For a while I had a vague plan to cycle across the width of the country, from the Solway Firth in the west back to Newcastle. I’d been put off previously by concerns about getting to Carlisle with my bike on the train and a lack of routes that avoided main roads between Carlisle and Brampton.
On a quiet evening I decided to put the plan in to action and got the maps out again for a session going between maps and Street View which confirmed that there were quiet, if slightly indirect, roads everywhere I wanted to go. I eventually decided on a route following NCN72 in places and going more directly east elsewhere. Continue reading “A Coast to Coast Cycle along Hadrian’s Wall”
On the 30th July 2017 I set out to ride the Great Dun Fell Sportive – Ride to the Radar, run by Sport in Action.
The main feature of the event is the final climb of Great Dun Fell. At 848m above sea level Great Dunn Fell is the second highest summit in the Pennines and, more importantly, the summit is the highest point you can cycle to on a paved road in Britain.
This seemed like a good summer challenge which led to me picking up my friend at 6am for the journey to Appleby-in-Westmorland. Continue reading “Cycling up Great Dunn Fell – Britain’s Highest Road*”
Every June there the Cyclone Festival of Cycling takes place in Newcastle consisting of family rides of Friday, a sportive on Saturday and women’s and men’s pro races on Sunday.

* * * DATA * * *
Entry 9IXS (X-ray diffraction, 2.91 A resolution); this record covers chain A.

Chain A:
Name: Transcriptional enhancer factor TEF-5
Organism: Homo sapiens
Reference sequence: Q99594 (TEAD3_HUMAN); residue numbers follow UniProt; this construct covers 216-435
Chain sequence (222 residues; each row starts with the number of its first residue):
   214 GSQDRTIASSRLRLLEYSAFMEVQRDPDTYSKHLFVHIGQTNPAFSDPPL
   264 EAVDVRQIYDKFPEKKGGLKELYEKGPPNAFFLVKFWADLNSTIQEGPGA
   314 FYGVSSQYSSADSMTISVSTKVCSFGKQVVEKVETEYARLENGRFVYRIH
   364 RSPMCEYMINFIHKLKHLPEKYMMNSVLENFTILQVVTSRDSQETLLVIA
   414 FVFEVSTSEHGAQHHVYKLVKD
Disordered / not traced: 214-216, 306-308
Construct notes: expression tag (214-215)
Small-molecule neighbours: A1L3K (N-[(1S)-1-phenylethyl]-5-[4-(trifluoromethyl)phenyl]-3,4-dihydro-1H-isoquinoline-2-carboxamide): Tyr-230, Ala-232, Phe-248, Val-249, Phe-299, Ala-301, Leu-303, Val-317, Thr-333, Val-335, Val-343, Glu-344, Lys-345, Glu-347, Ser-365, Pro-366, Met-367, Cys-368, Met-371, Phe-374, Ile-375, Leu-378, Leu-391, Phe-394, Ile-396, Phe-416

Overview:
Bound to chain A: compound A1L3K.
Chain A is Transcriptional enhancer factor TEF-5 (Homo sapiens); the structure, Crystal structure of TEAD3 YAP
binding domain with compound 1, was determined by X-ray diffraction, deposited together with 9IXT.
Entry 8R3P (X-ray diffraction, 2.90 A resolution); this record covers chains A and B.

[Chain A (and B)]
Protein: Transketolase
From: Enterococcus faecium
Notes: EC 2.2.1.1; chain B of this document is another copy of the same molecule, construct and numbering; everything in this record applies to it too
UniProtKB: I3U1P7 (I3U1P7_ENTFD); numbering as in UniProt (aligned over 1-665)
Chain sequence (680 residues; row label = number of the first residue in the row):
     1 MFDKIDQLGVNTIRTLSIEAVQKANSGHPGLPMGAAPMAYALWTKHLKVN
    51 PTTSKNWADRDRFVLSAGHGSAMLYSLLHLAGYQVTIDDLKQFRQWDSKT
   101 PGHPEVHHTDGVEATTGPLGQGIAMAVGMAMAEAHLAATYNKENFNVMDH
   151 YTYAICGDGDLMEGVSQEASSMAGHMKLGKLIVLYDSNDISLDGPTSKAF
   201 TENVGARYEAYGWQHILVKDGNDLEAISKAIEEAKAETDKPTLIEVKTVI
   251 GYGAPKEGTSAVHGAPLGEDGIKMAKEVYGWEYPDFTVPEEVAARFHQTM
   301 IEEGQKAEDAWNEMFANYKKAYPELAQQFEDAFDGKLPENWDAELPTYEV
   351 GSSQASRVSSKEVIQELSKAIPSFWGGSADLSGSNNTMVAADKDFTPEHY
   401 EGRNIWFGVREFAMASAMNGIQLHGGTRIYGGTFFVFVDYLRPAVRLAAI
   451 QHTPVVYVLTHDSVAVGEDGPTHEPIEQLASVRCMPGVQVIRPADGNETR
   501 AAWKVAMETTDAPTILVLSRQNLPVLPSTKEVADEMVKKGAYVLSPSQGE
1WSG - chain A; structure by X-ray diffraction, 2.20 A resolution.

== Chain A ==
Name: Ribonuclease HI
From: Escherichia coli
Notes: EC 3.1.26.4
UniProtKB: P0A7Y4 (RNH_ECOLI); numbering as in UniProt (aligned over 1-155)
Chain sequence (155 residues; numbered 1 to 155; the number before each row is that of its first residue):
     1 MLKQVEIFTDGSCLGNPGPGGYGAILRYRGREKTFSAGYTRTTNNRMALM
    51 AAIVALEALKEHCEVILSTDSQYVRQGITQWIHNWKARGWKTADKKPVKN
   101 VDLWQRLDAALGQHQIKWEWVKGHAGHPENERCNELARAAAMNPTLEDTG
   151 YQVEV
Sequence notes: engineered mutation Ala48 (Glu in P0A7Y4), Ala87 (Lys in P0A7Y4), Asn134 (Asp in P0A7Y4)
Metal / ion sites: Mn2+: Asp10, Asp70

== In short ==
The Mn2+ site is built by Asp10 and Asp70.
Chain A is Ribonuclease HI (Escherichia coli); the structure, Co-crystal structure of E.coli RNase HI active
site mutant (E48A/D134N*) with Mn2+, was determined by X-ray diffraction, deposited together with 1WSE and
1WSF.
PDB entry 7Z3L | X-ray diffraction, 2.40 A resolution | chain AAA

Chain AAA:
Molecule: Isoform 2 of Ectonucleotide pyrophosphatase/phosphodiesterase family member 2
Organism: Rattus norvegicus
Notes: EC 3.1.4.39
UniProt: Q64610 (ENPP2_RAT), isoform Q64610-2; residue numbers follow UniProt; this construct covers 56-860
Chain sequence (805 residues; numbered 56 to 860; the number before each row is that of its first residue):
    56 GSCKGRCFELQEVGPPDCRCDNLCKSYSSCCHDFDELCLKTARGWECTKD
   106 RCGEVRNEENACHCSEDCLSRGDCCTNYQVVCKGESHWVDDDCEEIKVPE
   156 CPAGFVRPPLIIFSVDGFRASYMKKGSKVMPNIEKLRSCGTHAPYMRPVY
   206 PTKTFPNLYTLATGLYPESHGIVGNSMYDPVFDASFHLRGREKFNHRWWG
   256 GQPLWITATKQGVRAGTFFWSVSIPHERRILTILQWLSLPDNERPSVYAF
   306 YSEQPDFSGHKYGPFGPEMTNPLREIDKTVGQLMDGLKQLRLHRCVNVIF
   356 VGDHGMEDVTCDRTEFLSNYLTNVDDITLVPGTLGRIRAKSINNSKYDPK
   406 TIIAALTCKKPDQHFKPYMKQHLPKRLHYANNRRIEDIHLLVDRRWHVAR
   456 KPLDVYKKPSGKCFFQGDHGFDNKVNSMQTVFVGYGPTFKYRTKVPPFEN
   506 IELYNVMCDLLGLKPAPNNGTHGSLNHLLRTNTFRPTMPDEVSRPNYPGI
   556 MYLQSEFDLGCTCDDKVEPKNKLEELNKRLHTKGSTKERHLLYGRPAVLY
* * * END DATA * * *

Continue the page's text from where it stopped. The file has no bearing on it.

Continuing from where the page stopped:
I’ve taken part in the sportive for the last few years and have always intended to head out to Stamdfordham to watch the pros without ever managing to get there. This year the weather was perfect and I wasn’t too tired after my Saturday effort so there was no excuse for missing the races. Continue reading “Curlew Cup 2017”
Total distance: 97036 m
Max elevation: 643 m
Min elevation: 174 m
Total climbing: 3195 m
Total descent: -3171 m
Download file: Killhope-Cross-Chapel-Fell-edit.gpx
On a visit to Northamptonshire in November 2014 a of morning cycling took me past a number of sites including a civil war battle field, cold war missile launch pads, through Victorian railway tunnels, and the reputed inspiration for a Jane Austin novel.
The first site of note I passed was a disused airfield at Harrington. Originally build by the US Army during World War 2 it later became a launch site for Thor nuclear missiles during the late 1950s. Not a lot remains but the foundations of the launch pads can still be seen and the course of the runway is just about discernible. Continue reading “Cycling past historic sites”